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P.K. Subban Donates $50K To Fundraiser For George Floyd’s Daughter

The superstar has a long history of philanthropy.
P.K. Subban of the New Jersey Devils looks on during warm ups before the game against the New York Rangers at Prudential Center on Nov. 30, 2019.
P.K. Subban of the New Jersey Devils looks on during warm ups before the game against the New York Rangers at Prudential Center on Nov. 30, 2019.

Canadian NHL defenceman P.K. Subban posted a video Wednesday calling for donations to a GoFundMe fundraiser for Gianna, the six-year-old daughter of George Floyd. Floyd was killed when a police officer held a knee on his neck for nearly nine minutes after he was arrested in Minneapolis last week.

Floyd’s death has sparked protests in the U.S. and globally, and reinvigorated the Black Lives Matter movement.

In his video, Subban explained what “change the game” meant for him, while wearing a hat with the phrase on it.

“Change the game... I wear it every day when I go to work. And what does change the game mean? Change the game means change the narrative. The narrative has been the same. No justice. There needs to be justice. Justice has to happen. Change needs to come. But we need everyone. We need everyone and all people to look at our lives and see where we can help that change and do our part. I’m committed to that,” Subban said.

He then shared that he had made a $50,000 donation to the fundraiser for Gianna, and added he had also spoken to the NHL’s commissioner Gary Bettman, who had agreed to match the donation with another $50,000 from the league. He then encouraged his followers who had the financial means to donate also.

Subban, who plays for the New Jersey Devils, has a long philanthropic history. He started the P.K. Subban Foundation in 2014. In 2015, the former Montreal Canadiens player pledged $10 million over seven years to the Montreal Children’s Hospital in what was the largest ever donation by a Canadian athlete. In 2017, while he played for the Nashville Predators, he launched Blueline Buddies with the team’s own charity foundation and the Metro Nashville Police, a program that “brings together underprivileged youth, low income families and law enforcement” to help rebuild trust between the groups.

And though he no longer plays for Montreal or lives in the city, he’s continued to support the hospital through his foundation. In March, his sister confirmed the foundation would be giving money so staff at the Montreal Children’s Hospital could get free meals for lunch from the restaurant Notre-Boeuf-de-Grâce on each of the four Fridays in April.

When he made his donation to the Montreal Children’s Hospital, the 31-year-old said he wanted his legacy to be about more than his skills on the ice.

“In life I believe you are not defined by what you accomplish, but by what you do for others… Sometimes I try to think, ‘P.K., are you a hockey player or are you just someone who plays hockey?’ I just play hockey. Because one day I won’t be a hockey player anymore. I’ll just be someone who played hockey. So what do I want people to remember me for other than being a hockey player?”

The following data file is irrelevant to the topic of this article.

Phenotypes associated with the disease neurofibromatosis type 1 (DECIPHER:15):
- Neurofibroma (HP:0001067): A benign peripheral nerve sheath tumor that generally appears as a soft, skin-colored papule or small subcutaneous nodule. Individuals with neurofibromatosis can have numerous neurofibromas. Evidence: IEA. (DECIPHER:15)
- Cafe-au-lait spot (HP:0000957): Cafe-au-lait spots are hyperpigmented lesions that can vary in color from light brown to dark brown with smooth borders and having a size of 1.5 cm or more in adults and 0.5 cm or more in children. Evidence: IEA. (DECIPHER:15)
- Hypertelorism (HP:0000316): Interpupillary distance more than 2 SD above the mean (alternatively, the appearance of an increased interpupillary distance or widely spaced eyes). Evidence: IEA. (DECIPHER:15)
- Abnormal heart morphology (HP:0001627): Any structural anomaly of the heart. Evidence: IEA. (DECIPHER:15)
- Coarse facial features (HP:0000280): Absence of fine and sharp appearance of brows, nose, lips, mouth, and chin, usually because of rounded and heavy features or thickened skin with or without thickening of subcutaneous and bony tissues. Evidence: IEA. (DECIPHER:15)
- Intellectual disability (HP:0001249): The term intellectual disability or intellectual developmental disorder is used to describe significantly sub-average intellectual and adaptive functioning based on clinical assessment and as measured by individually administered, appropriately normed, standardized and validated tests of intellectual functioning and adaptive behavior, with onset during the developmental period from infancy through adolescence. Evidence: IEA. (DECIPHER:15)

Other NHL players have also spoken out about the protests and injustice against Black people. Evander Kane, a Vancouver native and player for the San Jose Sharks, put out a call for white athletes and non-Black athletes of colour to speak up about inequality and racial injustice.

“We need so many more athletes that don’t look like me speaking out about this, having the same amount of outrage that I have inside, and using that to voice their opinion, to voice their frustration,” Kane told ESPN. “Because that’s the only way it’s going to change. We’ve been outraged for hundreds of years, and nothing’s changed.”

Kane also criticized hockey culture for encouraging conformity in its players, which prevents many from speaking out for fear of standing out too much from their teammates.

“I think hockey unfortunately has a different culture than some of the other sports in terms of speaking out and using your voice, and speaking your mind. I’m one of the anomalies when it comes to NHL players in doing that. That’s another part of our problem is guys being scared to really speak their mind and stand up for what is right.”

In the days since Kane’s call, many other NHL players have come forward to support the Black Lives Matter movement and have spoken out against police brutality including Winnipeg Jets Captain Blake Wheeler, Toronto Maples Leafs superstar Auston Matthews, and Pittsburgh Penguins Captain Sidney Crosby.

Chicago Blackhawks Captain and Winnipeg native Jonathan Toews shared a particularly self-reflective statement about his reaction to what was going on.

“A lot of people may claim these riots and acts of destruction are a terrible response. I’ll be the first to admit that as a white male that was also my first reaction,” Toews wrote on Instagram.

“But who am I to tell someone that their pain is not real? Especially when it is at a boiling point and impossible to hold in anymore. It’s obviously coming from a place of truth. This reaction isn’t coming out of thin air.”

Patrice Bergeron, who grew up in Quebec and plays for the Boston Bruins, also released a statement and backed it up with a $50,000 donation of his own, split evenly between two organizations — Boston’s NAACP and the Centre Multiethnique de Quebec.

Bergeron said he “will not be quiet anymore.”

“It needs to be more than a simple Instagram post… Let’s take real actions, with an open heart and compassion, I am determined to be an ally, continue to grow myself, and raise my children to be anti-racist.”

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